Extrapolation can be remarkably effective in influencing public behavior. By estimating a dramatic future result on the basis of known facts, politicians, economists, environmentalists, insurance salespeople among others attempt to bolster their arguments for changing attitudes or actions.
Extrapolation can be applied to transportation, or more specifically traffic congestion, as well. We can project how one particular negative action dramatically impacts the lives of every commuter. It is a known fact the root causes of most traffic jams are late mergers — the roadway sociopaths who insist on using merge lanes to race past dozens of queued up vehicles in order to cut into the front of the line. The power of extrapolation reveals the severe repercussions of this bad behavior, and why it must be curtailed.
The known facts:
- Everyone hates freeway gridlock.
- Bottlenecks occur as a direct result of late mergers who stall traffic by attempting to undo the law of physics by forcing themselves into an occupied space.
- The rude behavior of late mergers is most likely the primary cause of road rage.
The dramatic future results:
- Individual health will improve by the reduction of mental stress and anxiety; individual pocketbooks will improve by spending less money for gas and auto repairs.
- Family relations will improve by having more time together in the morning and evening.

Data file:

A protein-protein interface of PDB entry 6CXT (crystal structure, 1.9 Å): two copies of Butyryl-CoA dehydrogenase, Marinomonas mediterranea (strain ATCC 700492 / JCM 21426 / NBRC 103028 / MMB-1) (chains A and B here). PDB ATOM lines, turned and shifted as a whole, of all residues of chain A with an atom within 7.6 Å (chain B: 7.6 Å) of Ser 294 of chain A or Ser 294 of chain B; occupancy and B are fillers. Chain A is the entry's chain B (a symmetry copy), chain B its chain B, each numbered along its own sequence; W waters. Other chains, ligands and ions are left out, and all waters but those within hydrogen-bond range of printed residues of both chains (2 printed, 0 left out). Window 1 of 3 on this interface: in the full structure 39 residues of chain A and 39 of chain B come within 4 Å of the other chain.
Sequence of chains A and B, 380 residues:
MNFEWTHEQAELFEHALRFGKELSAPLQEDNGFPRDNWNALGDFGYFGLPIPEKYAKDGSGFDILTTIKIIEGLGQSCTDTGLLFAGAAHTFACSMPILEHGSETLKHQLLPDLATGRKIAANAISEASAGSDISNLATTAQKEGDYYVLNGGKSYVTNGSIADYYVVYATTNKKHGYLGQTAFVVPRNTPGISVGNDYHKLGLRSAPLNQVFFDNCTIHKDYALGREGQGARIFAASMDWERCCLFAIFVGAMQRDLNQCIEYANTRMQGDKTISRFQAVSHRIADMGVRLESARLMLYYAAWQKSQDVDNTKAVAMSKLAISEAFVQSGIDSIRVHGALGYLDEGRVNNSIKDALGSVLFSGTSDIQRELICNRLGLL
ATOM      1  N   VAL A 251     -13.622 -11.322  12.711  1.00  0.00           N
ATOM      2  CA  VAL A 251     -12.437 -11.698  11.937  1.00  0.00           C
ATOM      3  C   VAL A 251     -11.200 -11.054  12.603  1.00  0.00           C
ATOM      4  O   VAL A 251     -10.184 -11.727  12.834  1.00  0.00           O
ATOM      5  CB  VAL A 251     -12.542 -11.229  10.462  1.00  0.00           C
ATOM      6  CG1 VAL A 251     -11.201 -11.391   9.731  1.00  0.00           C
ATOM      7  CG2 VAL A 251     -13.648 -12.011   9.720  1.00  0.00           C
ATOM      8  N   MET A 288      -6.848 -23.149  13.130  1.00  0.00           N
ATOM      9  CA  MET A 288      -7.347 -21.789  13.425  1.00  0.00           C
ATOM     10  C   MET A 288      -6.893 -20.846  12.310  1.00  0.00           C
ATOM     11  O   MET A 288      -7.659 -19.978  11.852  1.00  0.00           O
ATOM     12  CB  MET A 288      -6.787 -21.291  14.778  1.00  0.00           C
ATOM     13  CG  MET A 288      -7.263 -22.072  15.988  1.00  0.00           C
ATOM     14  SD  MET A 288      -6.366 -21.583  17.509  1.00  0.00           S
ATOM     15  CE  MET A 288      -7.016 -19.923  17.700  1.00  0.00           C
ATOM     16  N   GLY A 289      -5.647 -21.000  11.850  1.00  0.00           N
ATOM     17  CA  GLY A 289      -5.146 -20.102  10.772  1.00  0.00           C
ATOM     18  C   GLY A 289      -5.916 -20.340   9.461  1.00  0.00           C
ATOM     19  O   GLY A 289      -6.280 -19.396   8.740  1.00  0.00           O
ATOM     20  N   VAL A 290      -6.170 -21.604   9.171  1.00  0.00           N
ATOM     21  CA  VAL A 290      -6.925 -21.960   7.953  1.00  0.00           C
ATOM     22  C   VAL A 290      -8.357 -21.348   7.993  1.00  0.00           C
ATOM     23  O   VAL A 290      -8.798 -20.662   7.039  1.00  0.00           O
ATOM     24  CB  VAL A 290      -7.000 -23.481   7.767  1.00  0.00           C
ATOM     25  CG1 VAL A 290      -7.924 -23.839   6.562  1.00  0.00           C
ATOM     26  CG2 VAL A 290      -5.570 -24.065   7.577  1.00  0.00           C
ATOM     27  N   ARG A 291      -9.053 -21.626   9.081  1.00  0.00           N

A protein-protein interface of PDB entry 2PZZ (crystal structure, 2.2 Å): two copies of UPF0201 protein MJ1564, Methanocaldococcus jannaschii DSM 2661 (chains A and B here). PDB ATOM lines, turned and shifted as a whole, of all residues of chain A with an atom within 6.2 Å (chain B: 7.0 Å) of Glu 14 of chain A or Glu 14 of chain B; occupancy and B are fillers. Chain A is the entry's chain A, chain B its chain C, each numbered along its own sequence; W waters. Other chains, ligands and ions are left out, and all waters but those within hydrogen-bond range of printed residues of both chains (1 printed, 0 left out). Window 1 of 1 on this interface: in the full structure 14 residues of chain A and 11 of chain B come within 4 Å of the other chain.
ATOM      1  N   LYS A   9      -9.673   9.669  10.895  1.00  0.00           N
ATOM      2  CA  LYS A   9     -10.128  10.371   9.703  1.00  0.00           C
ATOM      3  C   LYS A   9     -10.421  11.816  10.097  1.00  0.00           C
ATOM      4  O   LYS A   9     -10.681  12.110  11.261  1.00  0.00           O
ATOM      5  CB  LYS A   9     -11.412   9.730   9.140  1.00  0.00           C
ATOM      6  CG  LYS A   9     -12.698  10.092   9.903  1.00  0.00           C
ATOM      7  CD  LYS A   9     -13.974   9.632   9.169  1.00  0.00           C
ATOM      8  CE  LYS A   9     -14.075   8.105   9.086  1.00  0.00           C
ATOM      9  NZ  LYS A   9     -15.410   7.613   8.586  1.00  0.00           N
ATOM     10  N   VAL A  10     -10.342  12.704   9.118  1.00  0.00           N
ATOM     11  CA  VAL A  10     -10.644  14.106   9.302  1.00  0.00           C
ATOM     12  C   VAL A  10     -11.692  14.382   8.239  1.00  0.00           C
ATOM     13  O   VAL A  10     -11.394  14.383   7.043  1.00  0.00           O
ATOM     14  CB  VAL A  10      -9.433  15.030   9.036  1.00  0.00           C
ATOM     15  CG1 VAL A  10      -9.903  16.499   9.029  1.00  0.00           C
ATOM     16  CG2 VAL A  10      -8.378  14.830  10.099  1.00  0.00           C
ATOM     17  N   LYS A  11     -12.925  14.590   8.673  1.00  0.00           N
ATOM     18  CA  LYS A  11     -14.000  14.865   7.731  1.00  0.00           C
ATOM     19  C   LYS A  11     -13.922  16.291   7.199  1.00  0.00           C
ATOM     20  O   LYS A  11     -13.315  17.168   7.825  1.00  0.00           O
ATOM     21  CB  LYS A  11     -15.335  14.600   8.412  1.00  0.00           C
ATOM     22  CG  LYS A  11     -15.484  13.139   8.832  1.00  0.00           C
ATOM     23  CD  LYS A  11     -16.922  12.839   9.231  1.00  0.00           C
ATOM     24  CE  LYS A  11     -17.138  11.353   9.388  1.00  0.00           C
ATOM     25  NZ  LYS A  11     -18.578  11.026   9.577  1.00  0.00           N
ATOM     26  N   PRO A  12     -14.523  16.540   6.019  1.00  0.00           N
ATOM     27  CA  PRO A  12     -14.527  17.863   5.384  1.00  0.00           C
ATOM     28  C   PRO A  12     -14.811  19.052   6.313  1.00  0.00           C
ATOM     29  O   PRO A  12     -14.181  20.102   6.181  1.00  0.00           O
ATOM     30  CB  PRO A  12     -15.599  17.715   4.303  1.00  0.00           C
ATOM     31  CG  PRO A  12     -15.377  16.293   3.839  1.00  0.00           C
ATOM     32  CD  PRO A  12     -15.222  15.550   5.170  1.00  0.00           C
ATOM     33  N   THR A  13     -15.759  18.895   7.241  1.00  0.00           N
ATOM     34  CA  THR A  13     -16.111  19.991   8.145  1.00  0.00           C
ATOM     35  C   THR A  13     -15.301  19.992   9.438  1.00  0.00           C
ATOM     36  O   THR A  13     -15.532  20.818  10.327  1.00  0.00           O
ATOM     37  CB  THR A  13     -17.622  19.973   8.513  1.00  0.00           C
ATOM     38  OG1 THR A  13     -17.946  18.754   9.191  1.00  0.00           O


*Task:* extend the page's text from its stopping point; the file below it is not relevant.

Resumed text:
- The economy will benefit as employees get to work on time, with a better mindset.
- National security will improve as we become less reliant on oil imports.
- The environment will improve by the reduction of greenhouse gas emissions.
The extrapolation-based solution:
- Merge responsibly, at the first opportunity. Don’t be the jerk who merges late.
- Make room for those who use their turn indicator to merge early.
- Most importantly, and I cannot emphasize this too strongly, DO NOT allow late mergers to cut in line. Understand, you are not being discourteous to the late merger; you are being respectful of all those responsible drivers behind you. Just as we were taught as children not to cut in line, do not condone such bullying behavior as adults.
- And, the DMV should sponsor a multimedia public-service campaign to promote responsible merging. With bumper stickers; radio announcements that air during morning and evening commute times; and outdoor signage posted beside routinely congested areas – each of which advises: “MERGE EARLY. NO CUTS.” (To be fair, the campaign could also propose a universal gesture to plead forgiveness for the unintentional screw-up.)
This is one of my pet peeves. I am more upset with the people who allow it, then I am with the late mergers.
This is such a great post. Late merging is selfish, ignorant, and dangerous. I doubt the assholes who chronically bully their way into the lane would be changed by the dramatic future argument (and how would you explain it to them anyway?), so bullying them back and shutting them out is probably the best solution. Unfortunately, I’m too passive in that regard. Slowing down and letting them in keeps my stress low. It’s not worth a fight. Peace and harmony. But now I realize that I’m part of the problem. It exponentially impacts everybody behind me. Thanks, Stuart. Now I’m mad.
Excellent analogy to the bully that cut in line as a kid. And equally excellent point about the disservice to the people behind you in line when you let someone cut in. Duly noted. And I will be more observant so that I’m not part of the problem.